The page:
World-leading research team aims to maximise benefits of drugs and bring about substantial real-world impact
A Professor from the University of Central Lancashire (UCLan) is lending his expertise to a £1 million collaborative research project to improve the development of biopharmaceutical drugs.
Funding for the project has been awarded by Innovate UK and will be used to bring together leading organisations in biopharmaceutical manufacturing, science and technology.
The three-year project will involve developing a new analytical capability which will increase knowledge of why molecules in development as medicines or in existing prescription drugs aggregate, or stick together.
When aggregation takes place, it can result in a medicine losing its effectiveness and potentially lead to a negative impact on the user’s health.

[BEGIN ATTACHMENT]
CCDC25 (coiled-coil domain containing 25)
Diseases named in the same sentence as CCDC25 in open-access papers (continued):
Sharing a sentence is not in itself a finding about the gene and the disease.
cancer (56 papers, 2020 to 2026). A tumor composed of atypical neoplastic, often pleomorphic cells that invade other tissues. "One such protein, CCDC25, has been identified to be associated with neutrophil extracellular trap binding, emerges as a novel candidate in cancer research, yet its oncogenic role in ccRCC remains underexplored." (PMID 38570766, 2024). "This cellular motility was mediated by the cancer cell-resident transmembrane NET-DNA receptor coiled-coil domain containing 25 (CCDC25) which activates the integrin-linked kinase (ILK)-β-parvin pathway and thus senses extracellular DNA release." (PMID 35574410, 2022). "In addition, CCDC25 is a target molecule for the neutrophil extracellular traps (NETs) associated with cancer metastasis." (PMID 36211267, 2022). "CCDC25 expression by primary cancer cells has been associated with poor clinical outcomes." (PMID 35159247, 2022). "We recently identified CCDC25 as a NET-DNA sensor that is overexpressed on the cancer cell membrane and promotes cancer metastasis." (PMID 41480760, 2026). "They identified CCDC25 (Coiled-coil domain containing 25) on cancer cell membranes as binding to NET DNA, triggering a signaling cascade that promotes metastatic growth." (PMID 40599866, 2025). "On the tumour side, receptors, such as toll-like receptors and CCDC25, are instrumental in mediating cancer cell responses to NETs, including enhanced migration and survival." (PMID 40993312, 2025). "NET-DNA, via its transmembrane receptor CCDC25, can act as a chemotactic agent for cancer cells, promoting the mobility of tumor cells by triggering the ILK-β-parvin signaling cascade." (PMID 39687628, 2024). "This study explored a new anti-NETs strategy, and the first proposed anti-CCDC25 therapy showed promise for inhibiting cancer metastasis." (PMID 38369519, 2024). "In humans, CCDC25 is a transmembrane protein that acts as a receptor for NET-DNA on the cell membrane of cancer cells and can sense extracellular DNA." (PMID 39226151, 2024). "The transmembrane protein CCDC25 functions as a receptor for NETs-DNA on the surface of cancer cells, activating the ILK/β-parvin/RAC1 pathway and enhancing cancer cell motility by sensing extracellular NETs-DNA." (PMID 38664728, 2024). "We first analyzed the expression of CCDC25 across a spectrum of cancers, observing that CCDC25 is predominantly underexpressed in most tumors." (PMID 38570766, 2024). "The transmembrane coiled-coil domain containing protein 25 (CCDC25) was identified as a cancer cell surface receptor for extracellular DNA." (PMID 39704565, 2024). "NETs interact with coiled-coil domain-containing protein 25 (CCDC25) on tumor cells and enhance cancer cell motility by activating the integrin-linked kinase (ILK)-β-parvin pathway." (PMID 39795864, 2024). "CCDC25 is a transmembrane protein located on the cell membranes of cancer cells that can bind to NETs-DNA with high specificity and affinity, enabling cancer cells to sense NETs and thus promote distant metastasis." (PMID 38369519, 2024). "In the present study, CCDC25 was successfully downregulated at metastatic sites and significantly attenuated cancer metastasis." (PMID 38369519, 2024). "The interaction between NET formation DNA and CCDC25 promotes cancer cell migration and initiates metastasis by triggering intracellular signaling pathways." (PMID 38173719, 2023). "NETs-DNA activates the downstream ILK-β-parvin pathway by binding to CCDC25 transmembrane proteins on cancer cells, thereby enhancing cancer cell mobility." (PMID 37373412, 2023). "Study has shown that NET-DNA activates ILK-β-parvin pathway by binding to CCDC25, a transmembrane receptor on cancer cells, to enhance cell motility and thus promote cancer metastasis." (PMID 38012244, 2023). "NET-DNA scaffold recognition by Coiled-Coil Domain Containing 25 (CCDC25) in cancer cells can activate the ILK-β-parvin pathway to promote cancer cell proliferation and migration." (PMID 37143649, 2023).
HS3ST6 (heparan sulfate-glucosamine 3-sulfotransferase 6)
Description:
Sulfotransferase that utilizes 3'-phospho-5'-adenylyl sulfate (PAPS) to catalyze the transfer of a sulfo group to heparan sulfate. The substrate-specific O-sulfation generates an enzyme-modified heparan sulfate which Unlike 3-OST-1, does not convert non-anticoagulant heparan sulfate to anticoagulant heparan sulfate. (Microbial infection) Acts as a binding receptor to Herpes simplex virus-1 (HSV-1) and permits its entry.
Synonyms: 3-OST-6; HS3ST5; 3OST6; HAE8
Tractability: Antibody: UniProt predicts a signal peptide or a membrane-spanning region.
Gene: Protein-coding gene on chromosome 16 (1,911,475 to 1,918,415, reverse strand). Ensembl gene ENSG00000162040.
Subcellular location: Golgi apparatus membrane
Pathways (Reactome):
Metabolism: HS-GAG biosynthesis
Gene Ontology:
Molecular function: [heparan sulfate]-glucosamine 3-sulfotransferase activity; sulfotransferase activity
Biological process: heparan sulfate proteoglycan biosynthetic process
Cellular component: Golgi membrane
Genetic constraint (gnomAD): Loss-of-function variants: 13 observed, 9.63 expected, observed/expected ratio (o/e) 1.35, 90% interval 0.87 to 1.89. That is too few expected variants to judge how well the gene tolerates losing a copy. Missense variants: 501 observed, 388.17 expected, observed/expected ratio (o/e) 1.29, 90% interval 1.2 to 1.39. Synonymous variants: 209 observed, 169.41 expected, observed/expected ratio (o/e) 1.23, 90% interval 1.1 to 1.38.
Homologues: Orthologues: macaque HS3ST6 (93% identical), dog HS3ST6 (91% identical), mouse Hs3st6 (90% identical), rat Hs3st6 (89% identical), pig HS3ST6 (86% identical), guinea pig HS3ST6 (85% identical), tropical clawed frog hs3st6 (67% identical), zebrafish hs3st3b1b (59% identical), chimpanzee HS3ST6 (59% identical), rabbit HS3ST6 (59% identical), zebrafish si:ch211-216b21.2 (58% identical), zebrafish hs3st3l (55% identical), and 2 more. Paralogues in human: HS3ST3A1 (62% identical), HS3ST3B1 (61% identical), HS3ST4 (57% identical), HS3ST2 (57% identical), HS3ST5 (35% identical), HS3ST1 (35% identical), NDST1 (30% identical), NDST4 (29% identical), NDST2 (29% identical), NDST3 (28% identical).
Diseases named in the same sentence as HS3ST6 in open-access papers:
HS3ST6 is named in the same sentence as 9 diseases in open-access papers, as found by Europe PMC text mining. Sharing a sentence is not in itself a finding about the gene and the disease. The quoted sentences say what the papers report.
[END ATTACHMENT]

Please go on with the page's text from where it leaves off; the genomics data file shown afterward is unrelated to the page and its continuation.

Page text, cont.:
I’m delighted to be part of this exciting project and world-leading team which aims to contribute to this goal.
UCLan will work as part of a collaborative consortium in partnership with Malvern Panalytical (lead), Paraytec, Medimmune, GSK, FUJIFILM Diosynth Biotechnologies and CPI.
Innovate UK, which is sponsored by the government’s Department for Business, Energy & Industrial Strategy, provides funding to facilitate innovation in science and technology.
Professor Robert Forbes, Professor of Clinical Pharmaceutics within UCLan’s School of Pharmacy and Biomedical Sciences said: “If more of us are to maximally benefit from biopharmaceutical medicines we need better tools to help develop and produce them more cost effectively. I’m delighted to be part of this exciting project and world-leading team which aims to contribute to this goal.”
Professor Lynne Livesey, Deputy Vice Chancellor (Academic) said: “We pride ourselves on our strong links with industrial partners and we have invested in people and infrastructure as part of our research and innovation strategy. It is great to see, in this project, yet another example, of our collaborative values in action with the potential to bring about substantial real-world impact.”